And when they had washed off the dirt and the clothes were spotless, they spread them neatly along the shore, where the sea lapped at the land and washed all the pebbles clean.

After a swim, they rubbed themselves with the oil and had their lunch on the bank of the eddying river and waited there for the clothing to dry in the sun. You can find passages like these on almost every page of "The Odyssey. The goddess Calypso even promises Odysseus eternal life, if only he will stay with her on her idyllic island and submit to a life of constant sex and unalloyed sensual pleasure.

But he refuses her offer. He longs for his home and his wife more than he cares about immortality. This is not a case of nostalgia, which is a longing for a past that can never be and perhaps never has been, and therefore necessarily ends in disappointment. He is longing not for a past but for a future, in a place that is beloved beyond all others on earth or in heaven.

Penelope, his wife, was 20 when he sailed for Troy; she is 40 now, and whether or not she has kept her physical beauty is beside the point.

She is a woman, not a goddess, but she is the one he loves.

An analysis of the features of the odyssey and its importance

Odysseus's refusal of immortality is the most moving tribute that a marriage has ever received. It is like Adam's refusal in "Paradise Lost": It's also one of the best.

If you want to read a terrific story told in passionately vivid language, you might take a look at this ancient masterpiece.Millenia after Homer wrote The Odyssey, the poem is still being taught in schools worldwide.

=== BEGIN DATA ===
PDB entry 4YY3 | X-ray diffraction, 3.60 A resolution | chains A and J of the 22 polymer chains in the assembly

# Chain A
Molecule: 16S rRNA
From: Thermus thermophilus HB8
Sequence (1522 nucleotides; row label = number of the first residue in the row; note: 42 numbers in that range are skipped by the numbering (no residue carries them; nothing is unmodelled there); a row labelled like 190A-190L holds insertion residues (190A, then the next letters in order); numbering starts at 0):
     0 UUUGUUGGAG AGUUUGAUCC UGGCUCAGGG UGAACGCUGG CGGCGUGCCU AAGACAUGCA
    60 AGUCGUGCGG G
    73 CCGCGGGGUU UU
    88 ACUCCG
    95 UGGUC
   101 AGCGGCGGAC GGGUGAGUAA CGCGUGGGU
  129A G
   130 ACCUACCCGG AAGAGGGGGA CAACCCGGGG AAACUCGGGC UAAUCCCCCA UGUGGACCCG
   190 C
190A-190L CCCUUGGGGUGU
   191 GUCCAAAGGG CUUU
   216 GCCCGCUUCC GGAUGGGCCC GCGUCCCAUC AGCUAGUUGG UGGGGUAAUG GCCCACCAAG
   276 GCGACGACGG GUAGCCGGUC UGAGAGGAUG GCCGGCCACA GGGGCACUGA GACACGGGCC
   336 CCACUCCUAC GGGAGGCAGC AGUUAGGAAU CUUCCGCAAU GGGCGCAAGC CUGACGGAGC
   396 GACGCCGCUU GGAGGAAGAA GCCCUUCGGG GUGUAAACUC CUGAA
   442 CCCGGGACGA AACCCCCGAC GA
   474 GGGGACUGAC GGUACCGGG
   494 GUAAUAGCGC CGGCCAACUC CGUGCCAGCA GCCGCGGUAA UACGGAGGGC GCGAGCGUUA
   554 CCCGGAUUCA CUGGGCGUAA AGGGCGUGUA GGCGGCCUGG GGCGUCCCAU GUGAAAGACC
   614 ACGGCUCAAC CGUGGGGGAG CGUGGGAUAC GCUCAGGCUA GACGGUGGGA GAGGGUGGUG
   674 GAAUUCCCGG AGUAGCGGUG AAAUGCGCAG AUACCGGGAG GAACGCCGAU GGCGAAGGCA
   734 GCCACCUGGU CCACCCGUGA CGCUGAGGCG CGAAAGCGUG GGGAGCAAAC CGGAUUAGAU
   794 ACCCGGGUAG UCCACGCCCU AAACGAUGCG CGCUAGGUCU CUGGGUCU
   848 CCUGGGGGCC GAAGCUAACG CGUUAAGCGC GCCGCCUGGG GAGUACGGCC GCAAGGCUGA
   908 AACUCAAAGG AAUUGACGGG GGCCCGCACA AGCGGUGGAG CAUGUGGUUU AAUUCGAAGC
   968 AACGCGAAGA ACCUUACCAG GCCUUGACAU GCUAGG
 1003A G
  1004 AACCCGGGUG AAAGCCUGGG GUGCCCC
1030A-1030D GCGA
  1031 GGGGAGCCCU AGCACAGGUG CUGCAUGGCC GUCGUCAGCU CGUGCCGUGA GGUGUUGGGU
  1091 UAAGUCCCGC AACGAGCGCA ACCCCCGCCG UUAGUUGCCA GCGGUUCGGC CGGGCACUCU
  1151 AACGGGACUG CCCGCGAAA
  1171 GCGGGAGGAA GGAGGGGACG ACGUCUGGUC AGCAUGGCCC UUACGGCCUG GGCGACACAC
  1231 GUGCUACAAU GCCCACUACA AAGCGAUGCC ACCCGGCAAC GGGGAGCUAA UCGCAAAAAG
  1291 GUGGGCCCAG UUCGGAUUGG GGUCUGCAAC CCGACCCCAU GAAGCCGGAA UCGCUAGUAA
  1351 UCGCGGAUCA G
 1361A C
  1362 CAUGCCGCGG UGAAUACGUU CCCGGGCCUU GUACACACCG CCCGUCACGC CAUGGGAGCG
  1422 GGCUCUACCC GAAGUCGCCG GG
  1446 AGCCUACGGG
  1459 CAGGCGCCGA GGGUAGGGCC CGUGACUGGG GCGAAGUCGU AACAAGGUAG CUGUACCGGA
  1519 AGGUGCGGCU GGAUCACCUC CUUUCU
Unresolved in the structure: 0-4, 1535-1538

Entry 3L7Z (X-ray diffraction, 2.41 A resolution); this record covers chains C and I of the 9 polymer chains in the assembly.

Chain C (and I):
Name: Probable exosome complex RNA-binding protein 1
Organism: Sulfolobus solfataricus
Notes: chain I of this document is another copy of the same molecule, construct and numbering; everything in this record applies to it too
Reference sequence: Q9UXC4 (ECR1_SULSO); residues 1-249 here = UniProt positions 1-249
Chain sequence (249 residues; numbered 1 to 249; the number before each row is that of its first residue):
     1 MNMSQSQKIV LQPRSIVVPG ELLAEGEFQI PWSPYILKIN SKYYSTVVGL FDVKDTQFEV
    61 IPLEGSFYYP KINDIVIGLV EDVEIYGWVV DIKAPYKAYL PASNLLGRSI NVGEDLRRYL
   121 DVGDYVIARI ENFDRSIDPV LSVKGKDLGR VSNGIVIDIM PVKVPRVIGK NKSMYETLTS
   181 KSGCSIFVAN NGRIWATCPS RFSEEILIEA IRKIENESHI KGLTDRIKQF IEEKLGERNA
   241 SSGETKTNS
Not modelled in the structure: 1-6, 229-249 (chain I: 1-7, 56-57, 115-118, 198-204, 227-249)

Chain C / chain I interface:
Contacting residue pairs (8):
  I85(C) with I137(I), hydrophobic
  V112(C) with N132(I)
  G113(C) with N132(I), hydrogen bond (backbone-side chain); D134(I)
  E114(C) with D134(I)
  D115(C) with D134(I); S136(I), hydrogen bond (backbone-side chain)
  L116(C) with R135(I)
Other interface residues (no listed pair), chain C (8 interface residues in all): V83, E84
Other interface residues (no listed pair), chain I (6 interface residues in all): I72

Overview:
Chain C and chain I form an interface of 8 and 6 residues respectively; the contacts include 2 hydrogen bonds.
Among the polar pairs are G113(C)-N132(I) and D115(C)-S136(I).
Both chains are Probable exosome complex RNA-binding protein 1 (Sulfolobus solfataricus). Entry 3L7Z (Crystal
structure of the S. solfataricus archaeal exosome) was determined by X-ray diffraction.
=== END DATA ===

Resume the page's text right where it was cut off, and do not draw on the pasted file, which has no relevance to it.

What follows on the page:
Homer depicts the gods and various divine creatures as flawed characters, prone to . One neat fast: The Odyssey is so famous that the word "odyssey" has come to What’s Up With the Ending?

For a long time, some readers have felt that the ending of the Odyssey smells a little fishy.

SparkNotes: The Odyssey: Character List

“The Odyssey” (Gr: “Odysseia”) is the second of the two epic poems attributed to the ancient Greek poet Homer (the first being “The Iliad”), and usually considered the second extant work of Western literature. There are a lot of different layers of meaning for each tale and the Odyssey itself, and there is more than one interpretation.

An analysis of the features of the odyssey and its importance

In this perspective, the theme of the Odyssey is perseverance. Perseverance is an important theme and is one that is seen through out the whole play and by more than one character.

First there is Odysseus. Oct 02,  · "The Odyssey" has been called the first novel. It's also one of the best. If you want to read a terrific story told in passionately vivid language, you might take a look at this ancient masterpiece.

- Analysis of Telemachus in Odyssey In the Odyssey, Telemachus, son of great hero Odysseus, who grows up in the world of greed and disrespect where the suitors take over his palace and court his mother, is one of the most significant character throughout the whole epic.

SparkNotes: The Odyssey: Important Quotations Explained